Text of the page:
Google says it doesn’t believe it broke US law by collecting data from unprotected Wi-Fi networks – action it claims was a mistake – but has declined to say whether it believes it broke laws in other countries, including Australia.
Google made its latest claims in a letter to three US congressmen who have been urging the US Federal Trade Commission to investigate the matter.
The company’s director of public policy, Pablo Chavez, wrote that the search company doesn’t believe collecting information from openly accessible networks is illegal in the US. “We emphasise that being lawful and being the right thing to do are two different things, and that collecting payload data was a mistake for which we are profoundly sorry,” Chavez said.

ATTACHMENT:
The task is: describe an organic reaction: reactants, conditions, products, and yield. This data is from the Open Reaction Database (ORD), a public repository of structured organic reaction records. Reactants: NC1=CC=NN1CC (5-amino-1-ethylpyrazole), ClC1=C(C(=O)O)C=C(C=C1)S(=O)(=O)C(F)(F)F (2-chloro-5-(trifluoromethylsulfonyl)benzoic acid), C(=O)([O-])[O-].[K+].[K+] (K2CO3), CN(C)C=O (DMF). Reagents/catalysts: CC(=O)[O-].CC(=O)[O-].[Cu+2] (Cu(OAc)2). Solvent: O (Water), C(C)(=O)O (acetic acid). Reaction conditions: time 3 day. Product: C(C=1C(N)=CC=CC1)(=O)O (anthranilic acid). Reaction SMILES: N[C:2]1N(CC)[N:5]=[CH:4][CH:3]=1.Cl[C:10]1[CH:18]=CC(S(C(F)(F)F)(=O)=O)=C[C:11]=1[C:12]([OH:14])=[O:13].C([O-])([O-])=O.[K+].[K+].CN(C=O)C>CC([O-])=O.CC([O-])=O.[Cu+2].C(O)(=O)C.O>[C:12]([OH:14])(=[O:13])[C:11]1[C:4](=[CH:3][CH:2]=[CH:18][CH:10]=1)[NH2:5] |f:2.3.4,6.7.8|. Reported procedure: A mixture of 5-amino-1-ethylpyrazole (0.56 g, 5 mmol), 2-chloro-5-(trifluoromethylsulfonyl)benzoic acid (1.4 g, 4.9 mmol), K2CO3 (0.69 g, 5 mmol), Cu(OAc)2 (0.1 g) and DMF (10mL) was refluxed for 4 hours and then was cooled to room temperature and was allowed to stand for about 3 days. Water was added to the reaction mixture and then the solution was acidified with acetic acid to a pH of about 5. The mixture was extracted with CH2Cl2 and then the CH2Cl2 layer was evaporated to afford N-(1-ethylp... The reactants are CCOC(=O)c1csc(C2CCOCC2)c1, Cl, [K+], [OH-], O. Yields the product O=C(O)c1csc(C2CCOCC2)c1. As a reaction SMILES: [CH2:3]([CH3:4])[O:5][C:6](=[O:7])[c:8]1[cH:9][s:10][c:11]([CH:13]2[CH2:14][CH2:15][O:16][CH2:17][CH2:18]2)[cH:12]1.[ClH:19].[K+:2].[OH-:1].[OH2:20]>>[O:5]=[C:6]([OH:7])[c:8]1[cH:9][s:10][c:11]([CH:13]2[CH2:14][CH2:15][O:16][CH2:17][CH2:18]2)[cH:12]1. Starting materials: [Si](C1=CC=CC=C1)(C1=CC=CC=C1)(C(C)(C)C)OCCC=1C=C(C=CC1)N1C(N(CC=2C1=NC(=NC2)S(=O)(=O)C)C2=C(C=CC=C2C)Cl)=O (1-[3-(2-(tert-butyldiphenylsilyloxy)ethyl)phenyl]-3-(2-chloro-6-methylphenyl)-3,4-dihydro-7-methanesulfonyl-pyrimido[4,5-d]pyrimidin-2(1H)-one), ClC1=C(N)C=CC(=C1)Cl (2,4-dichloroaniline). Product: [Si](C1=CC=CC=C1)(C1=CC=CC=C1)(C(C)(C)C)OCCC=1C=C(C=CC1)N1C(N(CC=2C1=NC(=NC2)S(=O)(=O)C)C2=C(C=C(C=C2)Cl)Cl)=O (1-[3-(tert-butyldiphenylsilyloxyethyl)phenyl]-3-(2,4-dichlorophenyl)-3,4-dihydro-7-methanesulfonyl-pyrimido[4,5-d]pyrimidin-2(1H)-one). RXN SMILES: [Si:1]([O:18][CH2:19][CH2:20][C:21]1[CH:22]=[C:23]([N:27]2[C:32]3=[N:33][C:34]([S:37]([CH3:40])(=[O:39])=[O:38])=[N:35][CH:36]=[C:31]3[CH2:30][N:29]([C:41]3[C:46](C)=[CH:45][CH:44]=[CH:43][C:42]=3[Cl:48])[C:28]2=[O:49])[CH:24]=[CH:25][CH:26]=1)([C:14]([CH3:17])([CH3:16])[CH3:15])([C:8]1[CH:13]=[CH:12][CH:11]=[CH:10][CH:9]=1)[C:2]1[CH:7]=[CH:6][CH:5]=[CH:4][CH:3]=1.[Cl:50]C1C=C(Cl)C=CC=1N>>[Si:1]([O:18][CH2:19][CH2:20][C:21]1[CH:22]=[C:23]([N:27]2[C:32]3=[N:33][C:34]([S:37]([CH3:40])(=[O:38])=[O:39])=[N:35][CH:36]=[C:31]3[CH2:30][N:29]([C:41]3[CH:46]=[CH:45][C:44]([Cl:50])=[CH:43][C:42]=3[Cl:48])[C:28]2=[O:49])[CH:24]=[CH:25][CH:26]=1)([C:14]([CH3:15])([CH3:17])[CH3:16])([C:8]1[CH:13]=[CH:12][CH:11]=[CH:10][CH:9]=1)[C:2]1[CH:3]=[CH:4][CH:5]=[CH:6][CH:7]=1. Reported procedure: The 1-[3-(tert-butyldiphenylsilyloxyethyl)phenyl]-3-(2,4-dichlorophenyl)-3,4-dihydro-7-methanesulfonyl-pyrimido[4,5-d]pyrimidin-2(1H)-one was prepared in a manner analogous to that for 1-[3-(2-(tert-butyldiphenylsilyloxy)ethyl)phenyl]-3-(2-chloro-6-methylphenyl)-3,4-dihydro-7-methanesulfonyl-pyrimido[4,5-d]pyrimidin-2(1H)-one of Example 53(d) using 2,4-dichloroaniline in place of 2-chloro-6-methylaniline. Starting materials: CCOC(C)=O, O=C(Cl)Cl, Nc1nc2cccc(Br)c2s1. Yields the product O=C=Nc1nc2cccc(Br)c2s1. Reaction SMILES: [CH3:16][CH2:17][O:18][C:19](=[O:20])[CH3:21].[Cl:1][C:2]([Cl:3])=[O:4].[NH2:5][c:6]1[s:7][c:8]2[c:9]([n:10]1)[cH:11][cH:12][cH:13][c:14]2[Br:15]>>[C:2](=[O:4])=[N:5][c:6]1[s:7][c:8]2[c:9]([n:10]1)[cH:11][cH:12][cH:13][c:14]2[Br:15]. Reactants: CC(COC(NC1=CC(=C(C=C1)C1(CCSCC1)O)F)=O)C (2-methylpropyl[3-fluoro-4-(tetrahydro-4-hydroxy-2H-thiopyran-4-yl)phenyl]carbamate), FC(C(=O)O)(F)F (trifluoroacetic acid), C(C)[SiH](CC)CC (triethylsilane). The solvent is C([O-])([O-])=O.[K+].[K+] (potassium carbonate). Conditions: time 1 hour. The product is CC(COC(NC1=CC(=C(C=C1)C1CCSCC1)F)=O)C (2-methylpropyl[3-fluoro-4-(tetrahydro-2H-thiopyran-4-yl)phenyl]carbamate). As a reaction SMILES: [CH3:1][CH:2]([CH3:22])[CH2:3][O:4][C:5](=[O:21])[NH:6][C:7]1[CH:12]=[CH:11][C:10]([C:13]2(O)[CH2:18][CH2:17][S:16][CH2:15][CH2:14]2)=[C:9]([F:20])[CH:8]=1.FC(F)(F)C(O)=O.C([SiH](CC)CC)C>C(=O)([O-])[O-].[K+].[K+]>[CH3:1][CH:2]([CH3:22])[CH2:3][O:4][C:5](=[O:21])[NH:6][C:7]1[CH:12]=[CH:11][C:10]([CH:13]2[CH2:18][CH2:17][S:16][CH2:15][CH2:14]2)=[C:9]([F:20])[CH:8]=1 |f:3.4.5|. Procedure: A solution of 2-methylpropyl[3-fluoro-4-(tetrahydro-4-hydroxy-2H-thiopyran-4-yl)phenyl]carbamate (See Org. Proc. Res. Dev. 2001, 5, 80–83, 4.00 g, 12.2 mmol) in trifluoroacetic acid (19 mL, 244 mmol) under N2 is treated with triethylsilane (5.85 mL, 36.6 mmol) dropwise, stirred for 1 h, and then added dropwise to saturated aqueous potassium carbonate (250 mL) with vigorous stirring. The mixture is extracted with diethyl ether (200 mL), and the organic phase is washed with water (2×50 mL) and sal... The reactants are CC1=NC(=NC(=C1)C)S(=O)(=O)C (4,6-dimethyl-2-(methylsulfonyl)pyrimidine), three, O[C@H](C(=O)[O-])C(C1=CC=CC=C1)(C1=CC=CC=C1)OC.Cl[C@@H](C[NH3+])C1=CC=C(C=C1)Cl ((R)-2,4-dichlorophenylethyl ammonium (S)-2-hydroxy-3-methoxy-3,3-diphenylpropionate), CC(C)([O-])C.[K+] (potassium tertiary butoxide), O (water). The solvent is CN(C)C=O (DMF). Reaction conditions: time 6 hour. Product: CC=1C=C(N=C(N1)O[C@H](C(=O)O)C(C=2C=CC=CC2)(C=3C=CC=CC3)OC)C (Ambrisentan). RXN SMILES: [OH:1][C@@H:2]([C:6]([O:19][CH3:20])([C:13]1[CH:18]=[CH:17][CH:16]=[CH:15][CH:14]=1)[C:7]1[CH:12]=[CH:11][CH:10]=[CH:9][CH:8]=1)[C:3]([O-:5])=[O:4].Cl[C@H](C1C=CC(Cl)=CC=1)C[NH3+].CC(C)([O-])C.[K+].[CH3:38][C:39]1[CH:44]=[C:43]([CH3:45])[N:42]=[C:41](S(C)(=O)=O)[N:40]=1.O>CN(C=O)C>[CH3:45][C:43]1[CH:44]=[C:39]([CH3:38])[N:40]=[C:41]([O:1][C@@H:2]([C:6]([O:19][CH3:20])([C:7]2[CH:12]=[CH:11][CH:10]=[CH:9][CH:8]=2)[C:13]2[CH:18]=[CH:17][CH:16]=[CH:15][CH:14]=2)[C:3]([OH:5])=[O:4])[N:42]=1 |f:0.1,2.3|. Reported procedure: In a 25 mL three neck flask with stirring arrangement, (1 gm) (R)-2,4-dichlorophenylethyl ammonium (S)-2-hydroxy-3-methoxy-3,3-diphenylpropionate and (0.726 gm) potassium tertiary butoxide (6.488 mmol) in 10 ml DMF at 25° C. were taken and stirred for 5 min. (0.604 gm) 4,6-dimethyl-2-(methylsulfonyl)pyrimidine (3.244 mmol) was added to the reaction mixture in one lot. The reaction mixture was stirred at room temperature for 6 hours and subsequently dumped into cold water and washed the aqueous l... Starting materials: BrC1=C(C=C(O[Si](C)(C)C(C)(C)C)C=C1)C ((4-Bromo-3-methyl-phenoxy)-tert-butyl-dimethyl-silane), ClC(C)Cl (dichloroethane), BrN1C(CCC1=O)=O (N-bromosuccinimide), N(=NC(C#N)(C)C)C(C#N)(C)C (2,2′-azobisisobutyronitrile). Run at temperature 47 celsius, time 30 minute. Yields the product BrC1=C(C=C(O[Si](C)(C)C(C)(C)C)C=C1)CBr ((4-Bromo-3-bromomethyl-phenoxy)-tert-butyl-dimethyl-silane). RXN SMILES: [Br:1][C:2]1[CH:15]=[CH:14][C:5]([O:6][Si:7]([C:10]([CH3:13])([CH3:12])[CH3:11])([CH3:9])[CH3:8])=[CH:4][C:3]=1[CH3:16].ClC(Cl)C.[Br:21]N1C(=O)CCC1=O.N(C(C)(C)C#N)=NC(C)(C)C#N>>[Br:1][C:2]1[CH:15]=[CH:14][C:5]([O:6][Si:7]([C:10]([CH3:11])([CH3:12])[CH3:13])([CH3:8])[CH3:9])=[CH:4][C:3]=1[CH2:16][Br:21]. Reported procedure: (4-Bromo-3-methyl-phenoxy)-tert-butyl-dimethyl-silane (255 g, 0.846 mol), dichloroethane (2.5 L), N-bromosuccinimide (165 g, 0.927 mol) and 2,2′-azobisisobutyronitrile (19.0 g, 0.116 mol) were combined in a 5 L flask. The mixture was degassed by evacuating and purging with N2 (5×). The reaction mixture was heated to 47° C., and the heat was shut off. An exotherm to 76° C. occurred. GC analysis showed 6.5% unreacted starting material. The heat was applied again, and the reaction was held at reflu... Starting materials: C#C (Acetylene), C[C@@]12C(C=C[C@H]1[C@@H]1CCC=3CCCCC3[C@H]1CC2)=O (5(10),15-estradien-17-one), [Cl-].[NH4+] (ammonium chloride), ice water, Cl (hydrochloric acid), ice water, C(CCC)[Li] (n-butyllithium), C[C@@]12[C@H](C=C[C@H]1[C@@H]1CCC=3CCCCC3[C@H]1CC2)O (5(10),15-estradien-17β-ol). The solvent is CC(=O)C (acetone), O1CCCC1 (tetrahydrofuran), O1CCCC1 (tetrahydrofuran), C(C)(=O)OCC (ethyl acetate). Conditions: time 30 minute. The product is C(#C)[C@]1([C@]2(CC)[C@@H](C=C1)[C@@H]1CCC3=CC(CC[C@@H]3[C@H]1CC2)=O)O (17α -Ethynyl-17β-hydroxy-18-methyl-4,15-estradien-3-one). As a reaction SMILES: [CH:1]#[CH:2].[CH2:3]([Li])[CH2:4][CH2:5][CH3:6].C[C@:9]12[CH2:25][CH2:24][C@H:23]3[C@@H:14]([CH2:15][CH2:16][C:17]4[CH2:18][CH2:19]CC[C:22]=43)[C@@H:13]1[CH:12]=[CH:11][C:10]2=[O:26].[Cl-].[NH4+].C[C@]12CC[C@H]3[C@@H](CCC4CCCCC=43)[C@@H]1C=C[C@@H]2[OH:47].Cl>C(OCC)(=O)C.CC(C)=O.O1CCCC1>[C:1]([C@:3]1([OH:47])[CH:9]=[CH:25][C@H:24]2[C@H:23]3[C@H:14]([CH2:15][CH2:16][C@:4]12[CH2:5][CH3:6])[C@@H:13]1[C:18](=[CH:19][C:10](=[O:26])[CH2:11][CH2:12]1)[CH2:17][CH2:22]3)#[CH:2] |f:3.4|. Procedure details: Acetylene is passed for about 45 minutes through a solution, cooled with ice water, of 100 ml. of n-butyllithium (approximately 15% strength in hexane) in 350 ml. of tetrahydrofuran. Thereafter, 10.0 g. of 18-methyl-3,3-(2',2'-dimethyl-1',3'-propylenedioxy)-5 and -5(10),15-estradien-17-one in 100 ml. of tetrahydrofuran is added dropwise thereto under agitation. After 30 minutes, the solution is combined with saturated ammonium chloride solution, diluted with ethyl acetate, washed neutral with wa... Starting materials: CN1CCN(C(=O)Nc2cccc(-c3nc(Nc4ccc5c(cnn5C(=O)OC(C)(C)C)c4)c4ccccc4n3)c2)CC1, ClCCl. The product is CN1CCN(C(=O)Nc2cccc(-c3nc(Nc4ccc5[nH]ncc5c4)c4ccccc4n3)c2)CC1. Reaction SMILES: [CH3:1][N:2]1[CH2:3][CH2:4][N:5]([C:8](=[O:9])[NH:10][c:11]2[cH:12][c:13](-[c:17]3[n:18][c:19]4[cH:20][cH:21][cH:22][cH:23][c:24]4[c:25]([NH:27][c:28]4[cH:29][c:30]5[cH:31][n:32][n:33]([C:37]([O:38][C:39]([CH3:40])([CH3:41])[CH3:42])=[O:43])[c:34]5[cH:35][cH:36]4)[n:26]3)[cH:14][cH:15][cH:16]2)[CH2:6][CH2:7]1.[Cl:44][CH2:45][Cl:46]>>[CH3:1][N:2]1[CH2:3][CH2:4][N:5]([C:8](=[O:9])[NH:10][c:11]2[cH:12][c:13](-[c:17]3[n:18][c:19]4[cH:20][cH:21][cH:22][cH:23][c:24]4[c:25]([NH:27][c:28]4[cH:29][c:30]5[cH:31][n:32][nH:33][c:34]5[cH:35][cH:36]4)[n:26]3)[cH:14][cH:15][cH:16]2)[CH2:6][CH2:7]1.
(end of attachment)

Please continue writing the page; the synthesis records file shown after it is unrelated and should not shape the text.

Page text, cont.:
Chavez wrote that as far as Google knows, the data were only viewed twice: once by the engineer who designed the software and once by an engineer who tested the system.
Responding to the congressmen’s questions, he said Google wasn’t yet able to determine how many networks it collected Wi-Fi data from, nor how many consumers were affected. He said that at the request of authorities, Google had now deleted data from Ireland, Denmark and Austria.
In a statement accompanying the letter, Texas Republican congressman Joe Barton called Google’s behaviour “deeply troubling” and said it warranted a hearing. The Federal Trade Commission has said it is making inquiries into the matter.